Poland and Hungary supported these extraordinary measures and the council’s decision was unanimous. This is surprising considering that, in 2015, Poland and Hungary led the opposition to the EU emergency measures adopted to address the mass refugee crisis produced by conflicts in the Middle East. At the time, the EU triggered its so-called migration solidarity mechanism intending to transfer 160,000 asylum seekers from the most heavily impacted member states—Greece and Italy—to the other EU members. The measures imposed binding quotas for each member state. Poland and Hungary refused to admit any asylum seekers, ignored their allocated quota, and even unsuccessfully challenged the measures at the European Court of Justice. But during the current refugee crisis, these countries are sympathetic to robust steps at both the national and EU level. Popular sympathy for the Ukrainians, and the specter of further Russian westward expansion were likely key contributing factors. Whatever the ironies, an EU-wide response allows real choice and significant benefits to protection seekers.
The Spectrum: Responsibility Sharing vs. Responsibility Dumping
The Ukraine crisis once again highlights the pathologies of the traditional refugee regime. States neighboring refugee-producing countries take in large influxes of displaced individuals over short periods of time. They are disproportionately affected, and they may be ill-equipped to meet the resource, administrative and security challenges related to hosting large numbers of displaced persons. Furthermore, other states may have a duty to contribute their fair share. They may have played a role in instigating a refugee crisis, as the United States had done in Afghanistan. Or, like in Ukraine, they may share historic and political bonds with the refugee-producing state.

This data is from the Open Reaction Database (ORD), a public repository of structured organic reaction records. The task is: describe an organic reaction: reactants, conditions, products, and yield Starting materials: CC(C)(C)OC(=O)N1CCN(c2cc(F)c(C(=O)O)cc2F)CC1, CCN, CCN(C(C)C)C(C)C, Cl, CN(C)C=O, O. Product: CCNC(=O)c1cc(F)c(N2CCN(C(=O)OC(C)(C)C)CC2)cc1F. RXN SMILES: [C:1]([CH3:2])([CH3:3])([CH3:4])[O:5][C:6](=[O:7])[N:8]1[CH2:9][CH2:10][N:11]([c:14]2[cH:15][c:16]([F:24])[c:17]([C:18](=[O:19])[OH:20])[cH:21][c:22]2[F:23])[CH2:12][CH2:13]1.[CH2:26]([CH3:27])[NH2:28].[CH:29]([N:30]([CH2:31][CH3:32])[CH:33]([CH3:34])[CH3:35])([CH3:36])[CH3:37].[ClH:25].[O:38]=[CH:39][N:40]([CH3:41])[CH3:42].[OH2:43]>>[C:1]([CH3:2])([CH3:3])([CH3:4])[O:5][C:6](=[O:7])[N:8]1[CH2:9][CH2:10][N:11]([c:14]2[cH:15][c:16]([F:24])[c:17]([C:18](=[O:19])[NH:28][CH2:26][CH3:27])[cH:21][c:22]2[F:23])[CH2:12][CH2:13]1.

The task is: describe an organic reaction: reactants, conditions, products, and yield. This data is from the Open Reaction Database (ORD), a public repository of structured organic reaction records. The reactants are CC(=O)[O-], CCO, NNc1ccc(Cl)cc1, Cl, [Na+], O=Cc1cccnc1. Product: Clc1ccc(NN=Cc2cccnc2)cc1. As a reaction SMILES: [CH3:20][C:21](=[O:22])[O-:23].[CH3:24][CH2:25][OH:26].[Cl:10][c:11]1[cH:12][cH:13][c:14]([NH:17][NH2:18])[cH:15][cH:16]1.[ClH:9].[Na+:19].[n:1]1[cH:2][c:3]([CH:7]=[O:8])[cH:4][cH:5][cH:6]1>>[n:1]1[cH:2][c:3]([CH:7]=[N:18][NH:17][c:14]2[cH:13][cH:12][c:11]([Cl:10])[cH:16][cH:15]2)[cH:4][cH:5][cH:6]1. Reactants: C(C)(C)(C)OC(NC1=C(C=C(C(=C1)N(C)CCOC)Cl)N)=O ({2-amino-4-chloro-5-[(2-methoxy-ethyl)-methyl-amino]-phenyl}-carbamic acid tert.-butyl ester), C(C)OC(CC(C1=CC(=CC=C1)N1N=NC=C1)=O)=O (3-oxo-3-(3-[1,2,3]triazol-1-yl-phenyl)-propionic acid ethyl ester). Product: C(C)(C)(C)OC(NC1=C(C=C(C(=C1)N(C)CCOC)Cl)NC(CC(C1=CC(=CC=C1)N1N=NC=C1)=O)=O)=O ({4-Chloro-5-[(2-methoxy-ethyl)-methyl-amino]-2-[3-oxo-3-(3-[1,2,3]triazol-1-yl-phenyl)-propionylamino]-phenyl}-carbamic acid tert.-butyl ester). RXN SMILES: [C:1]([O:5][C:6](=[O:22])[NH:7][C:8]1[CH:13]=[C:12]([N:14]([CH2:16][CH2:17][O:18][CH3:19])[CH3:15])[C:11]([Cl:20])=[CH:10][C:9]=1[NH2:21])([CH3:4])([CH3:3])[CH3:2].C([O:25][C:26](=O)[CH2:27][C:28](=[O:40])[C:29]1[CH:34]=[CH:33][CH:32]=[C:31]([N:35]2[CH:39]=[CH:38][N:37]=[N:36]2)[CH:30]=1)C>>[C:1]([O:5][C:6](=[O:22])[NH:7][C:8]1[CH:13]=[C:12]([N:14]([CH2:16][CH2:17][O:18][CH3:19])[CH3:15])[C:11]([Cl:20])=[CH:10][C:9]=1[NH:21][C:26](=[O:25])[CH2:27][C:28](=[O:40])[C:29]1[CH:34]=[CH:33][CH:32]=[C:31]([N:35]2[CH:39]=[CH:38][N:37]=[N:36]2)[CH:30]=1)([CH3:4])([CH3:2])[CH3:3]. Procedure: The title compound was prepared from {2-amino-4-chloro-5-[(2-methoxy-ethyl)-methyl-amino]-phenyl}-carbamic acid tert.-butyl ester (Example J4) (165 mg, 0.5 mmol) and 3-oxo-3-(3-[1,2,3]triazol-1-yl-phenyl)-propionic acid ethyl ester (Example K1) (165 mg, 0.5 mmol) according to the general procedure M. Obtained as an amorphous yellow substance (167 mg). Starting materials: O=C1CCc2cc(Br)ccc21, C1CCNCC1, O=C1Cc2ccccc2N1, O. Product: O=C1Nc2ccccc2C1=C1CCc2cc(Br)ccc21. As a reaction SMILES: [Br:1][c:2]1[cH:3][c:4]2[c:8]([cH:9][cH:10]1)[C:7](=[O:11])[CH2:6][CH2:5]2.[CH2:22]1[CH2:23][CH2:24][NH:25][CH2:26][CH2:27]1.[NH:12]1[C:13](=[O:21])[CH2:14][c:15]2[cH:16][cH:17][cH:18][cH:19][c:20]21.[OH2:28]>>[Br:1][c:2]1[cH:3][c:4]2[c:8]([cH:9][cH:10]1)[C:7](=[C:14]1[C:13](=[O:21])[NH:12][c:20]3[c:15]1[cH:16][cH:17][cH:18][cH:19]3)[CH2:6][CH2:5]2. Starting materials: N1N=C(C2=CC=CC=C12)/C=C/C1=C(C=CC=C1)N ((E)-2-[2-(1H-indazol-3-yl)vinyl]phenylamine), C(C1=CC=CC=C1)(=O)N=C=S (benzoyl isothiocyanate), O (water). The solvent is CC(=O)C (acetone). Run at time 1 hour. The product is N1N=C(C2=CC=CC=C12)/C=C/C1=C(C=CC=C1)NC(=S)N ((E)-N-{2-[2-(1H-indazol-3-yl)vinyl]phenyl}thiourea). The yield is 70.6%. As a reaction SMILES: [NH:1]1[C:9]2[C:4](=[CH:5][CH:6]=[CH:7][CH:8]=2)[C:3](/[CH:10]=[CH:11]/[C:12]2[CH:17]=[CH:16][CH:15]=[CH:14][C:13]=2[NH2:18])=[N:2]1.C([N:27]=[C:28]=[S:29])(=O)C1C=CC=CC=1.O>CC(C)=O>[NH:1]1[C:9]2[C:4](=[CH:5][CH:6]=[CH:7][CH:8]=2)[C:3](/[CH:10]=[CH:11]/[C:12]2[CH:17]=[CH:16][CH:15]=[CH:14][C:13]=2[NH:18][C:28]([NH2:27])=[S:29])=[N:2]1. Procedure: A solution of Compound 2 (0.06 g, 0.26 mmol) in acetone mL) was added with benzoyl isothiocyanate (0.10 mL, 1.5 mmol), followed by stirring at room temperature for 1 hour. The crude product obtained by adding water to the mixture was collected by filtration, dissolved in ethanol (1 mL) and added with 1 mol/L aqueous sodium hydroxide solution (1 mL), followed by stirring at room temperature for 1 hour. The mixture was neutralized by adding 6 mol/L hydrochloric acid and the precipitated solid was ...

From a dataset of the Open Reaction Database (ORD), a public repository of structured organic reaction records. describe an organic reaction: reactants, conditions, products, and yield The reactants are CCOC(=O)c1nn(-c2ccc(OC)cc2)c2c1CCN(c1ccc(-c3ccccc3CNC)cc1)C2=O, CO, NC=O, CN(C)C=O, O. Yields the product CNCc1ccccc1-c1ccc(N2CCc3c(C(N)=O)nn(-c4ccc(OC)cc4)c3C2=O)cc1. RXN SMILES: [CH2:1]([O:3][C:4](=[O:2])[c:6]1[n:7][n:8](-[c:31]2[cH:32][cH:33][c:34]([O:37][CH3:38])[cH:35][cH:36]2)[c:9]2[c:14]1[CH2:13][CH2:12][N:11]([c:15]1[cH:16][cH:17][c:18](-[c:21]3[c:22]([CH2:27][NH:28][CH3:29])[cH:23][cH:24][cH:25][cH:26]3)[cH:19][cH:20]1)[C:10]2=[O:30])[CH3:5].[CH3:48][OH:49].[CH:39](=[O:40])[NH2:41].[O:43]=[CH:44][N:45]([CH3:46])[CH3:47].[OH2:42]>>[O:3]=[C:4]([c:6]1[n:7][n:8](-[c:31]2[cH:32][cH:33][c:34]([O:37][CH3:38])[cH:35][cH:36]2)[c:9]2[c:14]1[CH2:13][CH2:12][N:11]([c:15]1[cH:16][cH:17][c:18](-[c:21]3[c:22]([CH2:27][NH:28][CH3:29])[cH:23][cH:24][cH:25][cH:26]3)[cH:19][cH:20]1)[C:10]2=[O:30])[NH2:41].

However, international refugee law focuses on individual protection seekers, their right not to be turned back to danger (non-refoulement), and their well-founded fear of persecution based on individual circumstances. It overlooks systemic concerns such as handling large groups of individuals at once, fair distribution and the obligations that states may have toward one another in addressing refugee crises. Finally, international refugee law primarily focuses on the resettlement and related rights of recognized refugees, not asylum seekers writ large. But individualized status recognition may not be possible in the face of mass influxes of asylum seekers. Regional systems in the Americas and Africa are more responsive.
Several states and international actors, including the United States, the European Union and the United Nations, have also advocated for better refugee responsibility sharing arrangements. They have put forward different responsibility sharing models. In recent work, we evaluate an array of responsibility sharing arrangements that have emerged around the world. We distinguish between progressive responsibility sharing arrangements—ones that genuinely seek to transfer asylum seekers to safer, more affluent countries with robust asylum bureaucracies—from regressive arrangements that do the opposite and in fact constitute responsibility “dumping.” We place various arrangements on a scale from progressive to regressive based on four parameters: hosting commitments; monetary component or equivalent non-monetary assistance and whether they reflect actual asylum seeker hosting costs; bilateral versus multilateral arrangements; and the existence of legally binding implementing instruments.